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Biophys J. 2013 Feb 19;104(4):825-34. doi: 10.1016/j.bpj.2012.12.047.

Adhesion stabilizes robust lipid heterogeneity in supercritical membranes at physiological temperature.

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Department of Biophysics, University of Michigan, Ann Arbor, MI, USA.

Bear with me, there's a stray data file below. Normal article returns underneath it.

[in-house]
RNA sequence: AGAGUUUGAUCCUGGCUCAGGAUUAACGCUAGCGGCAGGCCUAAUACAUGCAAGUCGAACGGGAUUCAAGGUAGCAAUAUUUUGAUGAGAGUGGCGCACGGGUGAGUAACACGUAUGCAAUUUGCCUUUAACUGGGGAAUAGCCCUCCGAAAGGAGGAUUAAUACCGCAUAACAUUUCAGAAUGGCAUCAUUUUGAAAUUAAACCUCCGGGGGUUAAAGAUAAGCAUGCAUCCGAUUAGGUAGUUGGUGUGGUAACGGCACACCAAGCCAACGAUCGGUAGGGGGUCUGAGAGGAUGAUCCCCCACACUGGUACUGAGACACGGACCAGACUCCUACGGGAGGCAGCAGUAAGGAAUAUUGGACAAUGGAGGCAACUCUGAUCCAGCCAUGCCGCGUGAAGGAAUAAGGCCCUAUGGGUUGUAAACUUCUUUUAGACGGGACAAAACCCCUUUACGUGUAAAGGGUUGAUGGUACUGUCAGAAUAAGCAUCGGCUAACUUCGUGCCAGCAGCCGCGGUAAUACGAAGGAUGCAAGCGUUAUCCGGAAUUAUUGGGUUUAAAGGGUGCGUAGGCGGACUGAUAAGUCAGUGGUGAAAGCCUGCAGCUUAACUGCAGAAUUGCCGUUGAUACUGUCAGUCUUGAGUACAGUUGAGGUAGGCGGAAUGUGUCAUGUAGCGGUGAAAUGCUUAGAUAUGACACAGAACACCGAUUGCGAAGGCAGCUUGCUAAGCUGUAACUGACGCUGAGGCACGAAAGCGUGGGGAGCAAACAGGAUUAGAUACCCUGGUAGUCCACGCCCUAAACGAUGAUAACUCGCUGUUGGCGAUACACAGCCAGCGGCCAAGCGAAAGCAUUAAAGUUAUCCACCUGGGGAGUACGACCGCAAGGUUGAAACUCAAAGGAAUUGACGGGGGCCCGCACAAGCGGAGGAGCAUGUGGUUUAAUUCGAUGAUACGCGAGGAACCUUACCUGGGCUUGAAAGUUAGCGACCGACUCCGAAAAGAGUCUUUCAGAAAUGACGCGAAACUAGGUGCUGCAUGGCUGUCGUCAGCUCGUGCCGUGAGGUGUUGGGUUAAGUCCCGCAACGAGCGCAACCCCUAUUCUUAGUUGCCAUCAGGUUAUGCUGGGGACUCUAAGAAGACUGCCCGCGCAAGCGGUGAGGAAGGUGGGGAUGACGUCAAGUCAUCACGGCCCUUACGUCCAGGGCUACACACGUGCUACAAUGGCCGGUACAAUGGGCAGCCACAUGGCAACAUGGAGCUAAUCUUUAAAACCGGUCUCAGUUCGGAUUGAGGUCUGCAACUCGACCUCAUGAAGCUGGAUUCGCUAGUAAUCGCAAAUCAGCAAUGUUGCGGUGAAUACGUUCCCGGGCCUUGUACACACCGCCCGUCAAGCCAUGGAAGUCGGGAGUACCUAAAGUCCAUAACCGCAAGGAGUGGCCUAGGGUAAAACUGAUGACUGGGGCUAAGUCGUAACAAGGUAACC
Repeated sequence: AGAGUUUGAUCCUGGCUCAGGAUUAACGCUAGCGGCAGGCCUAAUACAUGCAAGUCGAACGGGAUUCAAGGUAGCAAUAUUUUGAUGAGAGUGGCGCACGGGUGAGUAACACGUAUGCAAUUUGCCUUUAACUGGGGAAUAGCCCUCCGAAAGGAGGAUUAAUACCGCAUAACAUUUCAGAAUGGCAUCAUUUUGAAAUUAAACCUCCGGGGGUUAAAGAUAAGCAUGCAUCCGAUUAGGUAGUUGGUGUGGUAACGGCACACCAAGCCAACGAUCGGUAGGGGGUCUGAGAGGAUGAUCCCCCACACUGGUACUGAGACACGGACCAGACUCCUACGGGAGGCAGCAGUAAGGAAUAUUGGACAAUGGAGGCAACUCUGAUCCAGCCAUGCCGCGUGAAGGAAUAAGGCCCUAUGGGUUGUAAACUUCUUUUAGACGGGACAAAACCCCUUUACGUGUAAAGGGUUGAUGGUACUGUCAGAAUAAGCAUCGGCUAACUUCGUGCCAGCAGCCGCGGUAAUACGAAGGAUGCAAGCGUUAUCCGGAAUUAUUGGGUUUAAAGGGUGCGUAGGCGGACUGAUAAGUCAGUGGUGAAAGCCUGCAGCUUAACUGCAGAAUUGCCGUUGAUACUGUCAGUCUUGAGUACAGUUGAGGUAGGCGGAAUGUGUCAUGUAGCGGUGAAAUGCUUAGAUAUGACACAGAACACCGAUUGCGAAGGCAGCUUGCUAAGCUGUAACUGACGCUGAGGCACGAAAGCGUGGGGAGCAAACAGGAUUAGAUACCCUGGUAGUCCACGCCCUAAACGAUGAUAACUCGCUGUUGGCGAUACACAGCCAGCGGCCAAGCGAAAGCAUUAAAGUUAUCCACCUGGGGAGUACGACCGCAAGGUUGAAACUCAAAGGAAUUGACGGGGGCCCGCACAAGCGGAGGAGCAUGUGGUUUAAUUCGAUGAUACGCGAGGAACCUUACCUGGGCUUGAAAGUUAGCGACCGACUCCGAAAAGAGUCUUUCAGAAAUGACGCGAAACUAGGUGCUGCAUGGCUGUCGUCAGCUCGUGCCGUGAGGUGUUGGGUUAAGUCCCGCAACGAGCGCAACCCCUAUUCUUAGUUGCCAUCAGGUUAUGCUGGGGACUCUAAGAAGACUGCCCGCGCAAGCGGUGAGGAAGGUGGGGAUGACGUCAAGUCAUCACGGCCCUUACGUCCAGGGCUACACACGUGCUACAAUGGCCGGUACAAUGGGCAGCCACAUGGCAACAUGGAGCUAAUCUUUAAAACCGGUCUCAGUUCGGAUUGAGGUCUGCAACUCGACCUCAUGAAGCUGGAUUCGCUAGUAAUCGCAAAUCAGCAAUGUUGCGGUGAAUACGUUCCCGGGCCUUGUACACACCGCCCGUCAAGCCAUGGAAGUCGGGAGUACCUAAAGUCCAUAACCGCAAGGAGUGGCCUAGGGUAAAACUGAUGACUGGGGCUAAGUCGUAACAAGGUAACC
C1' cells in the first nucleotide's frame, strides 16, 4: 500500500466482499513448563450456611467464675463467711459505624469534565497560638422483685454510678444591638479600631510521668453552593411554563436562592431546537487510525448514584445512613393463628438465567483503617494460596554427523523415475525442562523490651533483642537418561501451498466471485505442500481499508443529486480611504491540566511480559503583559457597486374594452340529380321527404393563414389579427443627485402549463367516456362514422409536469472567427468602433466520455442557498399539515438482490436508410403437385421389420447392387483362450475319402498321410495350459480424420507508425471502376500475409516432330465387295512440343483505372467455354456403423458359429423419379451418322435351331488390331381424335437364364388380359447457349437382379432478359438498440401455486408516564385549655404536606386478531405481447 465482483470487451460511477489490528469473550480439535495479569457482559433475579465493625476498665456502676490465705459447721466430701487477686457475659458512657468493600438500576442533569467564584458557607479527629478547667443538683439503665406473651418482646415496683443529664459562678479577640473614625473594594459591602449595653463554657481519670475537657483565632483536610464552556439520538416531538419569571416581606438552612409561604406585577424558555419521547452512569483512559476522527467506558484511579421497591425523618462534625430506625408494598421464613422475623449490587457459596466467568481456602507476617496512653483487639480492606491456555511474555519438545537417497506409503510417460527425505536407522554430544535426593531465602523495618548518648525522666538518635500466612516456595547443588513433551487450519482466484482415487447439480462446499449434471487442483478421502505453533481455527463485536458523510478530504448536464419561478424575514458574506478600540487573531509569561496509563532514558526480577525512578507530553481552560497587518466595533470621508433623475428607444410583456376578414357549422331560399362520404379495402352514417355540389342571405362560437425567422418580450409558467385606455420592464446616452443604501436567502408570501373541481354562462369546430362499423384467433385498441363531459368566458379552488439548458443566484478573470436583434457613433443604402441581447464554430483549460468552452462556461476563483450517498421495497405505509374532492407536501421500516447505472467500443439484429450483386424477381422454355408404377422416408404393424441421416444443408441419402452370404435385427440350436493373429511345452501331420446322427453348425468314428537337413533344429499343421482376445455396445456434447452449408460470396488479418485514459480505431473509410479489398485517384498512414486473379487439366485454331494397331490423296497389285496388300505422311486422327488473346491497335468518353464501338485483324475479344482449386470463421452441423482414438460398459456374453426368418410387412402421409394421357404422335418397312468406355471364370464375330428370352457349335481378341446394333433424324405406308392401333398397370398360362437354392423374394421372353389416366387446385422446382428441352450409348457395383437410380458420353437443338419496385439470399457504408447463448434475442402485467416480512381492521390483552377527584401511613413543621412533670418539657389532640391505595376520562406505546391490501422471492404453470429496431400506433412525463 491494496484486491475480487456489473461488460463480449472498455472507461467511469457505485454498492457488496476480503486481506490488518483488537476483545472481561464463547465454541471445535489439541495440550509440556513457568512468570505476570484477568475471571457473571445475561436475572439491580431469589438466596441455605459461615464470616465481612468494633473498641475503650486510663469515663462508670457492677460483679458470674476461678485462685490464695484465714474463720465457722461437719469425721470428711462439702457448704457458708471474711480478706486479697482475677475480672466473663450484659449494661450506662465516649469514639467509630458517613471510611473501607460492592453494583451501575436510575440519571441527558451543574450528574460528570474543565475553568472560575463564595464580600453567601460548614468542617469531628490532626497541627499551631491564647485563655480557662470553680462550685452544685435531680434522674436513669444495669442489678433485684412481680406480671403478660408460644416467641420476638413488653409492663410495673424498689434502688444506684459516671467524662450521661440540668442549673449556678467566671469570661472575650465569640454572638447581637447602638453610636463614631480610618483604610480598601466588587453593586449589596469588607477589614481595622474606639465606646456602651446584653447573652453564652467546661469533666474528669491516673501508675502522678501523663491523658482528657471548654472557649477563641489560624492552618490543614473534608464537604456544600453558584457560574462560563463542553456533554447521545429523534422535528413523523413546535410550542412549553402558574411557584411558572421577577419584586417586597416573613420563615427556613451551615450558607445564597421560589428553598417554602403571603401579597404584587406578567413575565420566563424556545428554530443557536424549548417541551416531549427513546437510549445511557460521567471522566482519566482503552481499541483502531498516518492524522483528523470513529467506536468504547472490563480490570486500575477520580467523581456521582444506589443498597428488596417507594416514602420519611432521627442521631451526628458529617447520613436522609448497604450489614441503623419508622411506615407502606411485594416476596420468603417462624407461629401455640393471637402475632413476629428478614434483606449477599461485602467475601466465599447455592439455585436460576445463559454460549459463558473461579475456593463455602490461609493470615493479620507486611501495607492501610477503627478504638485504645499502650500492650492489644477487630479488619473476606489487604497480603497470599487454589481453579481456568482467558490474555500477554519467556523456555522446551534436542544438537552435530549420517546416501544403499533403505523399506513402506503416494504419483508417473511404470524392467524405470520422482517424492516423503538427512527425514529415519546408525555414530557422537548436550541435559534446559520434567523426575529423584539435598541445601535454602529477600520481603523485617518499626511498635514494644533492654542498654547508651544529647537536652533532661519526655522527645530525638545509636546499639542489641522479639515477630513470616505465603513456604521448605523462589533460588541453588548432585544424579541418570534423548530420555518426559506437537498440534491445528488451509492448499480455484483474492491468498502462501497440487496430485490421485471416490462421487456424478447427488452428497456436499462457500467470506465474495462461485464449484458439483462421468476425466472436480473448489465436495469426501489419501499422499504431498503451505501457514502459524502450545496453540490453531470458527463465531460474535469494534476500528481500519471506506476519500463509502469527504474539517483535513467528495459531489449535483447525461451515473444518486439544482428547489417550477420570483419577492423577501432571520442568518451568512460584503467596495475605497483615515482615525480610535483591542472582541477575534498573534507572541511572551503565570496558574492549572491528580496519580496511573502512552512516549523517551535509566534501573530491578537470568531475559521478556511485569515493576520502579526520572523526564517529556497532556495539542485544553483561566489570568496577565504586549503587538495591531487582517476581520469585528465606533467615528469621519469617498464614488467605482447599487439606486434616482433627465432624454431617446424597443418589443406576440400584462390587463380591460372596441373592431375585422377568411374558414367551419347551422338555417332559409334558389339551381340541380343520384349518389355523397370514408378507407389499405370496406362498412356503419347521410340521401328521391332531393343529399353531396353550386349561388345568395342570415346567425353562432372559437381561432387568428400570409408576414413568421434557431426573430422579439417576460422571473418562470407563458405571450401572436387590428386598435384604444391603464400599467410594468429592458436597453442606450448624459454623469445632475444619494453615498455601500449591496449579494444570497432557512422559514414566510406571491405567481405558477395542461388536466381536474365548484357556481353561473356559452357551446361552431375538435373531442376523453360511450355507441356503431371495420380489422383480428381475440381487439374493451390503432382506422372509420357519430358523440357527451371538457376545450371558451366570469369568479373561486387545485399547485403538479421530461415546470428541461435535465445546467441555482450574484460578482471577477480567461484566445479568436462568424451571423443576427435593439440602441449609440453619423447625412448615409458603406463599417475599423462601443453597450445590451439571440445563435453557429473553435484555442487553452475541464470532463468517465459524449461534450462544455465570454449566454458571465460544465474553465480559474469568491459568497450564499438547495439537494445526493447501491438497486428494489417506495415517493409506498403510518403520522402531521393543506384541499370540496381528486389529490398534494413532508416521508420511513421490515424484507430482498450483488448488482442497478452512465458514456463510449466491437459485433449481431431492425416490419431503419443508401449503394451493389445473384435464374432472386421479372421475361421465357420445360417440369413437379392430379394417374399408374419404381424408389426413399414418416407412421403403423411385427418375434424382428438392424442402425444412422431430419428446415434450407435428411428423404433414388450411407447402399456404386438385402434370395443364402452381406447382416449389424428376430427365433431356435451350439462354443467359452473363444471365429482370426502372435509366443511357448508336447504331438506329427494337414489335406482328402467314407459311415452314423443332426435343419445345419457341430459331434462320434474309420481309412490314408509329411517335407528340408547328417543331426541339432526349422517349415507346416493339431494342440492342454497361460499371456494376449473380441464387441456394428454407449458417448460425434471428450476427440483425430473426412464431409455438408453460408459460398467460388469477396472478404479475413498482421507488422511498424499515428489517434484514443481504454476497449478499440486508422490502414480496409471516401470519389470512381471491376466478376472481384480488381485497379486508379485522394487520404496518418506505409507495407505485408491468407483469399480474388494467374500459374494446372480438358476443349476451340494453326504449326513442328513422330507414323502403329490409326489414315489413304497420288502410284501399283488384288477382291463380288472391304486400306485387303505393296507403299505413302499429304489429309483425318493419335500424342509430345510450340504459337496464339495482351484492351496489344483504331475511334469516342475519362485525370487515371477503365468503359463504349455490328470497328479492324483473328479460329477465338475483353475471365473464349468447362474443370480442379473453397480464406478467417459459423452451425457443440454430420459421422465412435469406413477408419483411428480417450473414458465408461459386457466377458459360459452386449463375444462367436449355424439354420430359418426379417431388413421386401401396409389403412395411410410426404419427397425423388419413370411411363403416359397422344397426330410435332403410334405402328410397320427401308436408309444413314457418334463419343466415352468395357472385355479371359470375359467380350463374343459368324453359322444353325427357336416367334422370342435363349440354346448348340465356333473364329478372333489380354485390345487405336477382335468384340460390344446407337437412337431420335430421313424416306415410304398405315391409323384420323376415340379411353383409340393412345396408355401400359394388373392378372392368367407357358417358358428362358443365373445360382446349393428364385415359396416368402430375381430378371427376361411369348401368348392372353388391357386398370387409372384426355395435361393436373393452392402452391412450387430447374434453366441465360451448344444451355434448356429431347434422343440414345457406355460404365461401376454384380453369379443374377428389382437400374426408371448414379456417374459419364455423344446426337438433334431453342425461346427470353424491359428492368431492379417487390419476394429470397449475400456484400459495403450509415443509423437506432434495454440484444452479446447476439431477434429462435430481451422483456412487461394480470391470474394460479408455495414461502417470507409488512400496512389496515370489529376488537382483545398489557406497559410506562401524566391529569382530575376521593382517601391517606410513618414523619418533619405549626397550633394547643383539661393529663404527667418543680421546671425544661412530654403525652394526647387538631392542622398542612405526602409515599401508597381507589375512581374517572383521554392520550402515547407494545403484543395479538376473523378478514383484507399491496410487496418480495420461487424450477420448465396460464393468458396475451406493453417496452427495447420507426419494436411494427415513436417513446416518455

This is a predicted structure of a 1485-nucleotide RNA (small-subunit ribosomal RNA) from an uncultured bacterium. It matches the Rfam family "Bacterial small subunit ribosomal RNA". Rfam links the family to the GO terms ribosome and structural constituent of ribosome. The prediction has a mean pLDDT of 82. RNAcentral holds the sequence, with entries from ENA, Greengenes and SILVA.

Regions of contact between cells are frequently enriched in or depleted of certain protein or lipid species. Here, we explore a possible physical basis that could contribute to this membrane heterogeneity using a model system of a giant vesicle tethered to a planar supported bilayer. Vesicles contain coexisting liquid-ordered (L(o)) and liquid-disordered (L(d)) phases at low temperatures and are tethered using trace quantities of adhesion molecules that preferentially partition into one liquid phase. We find that the L(d) marker DiI-C(12) is enriched or depleted in the adhered region when adhesion molecules partition into L(d) or L(o) phases, respectively. Remarkably, adhesion stabilizes an extended zone enriched or depleted of DiI-C(12) even at temperatures >15°C above the miscibility phase transition when membranes have compositions that are in close proximity to a critical point. A stable adhesion zone is also observed in plasma membrane vesicles isolated from living RBL-2H3 cells, and probe partitioning at 37°C is diminished in vesicles isolated from cells with altered cholesterol levels. Probe partitioning is in good quantitative agreement with predictions of the two-dimensional Ising model with a weak applied field for both types of model membranes. These studies experimentally demonstrate that large and stable domain structure can be mediated by lipids in single-phase membranes with supercritical fluctuations.

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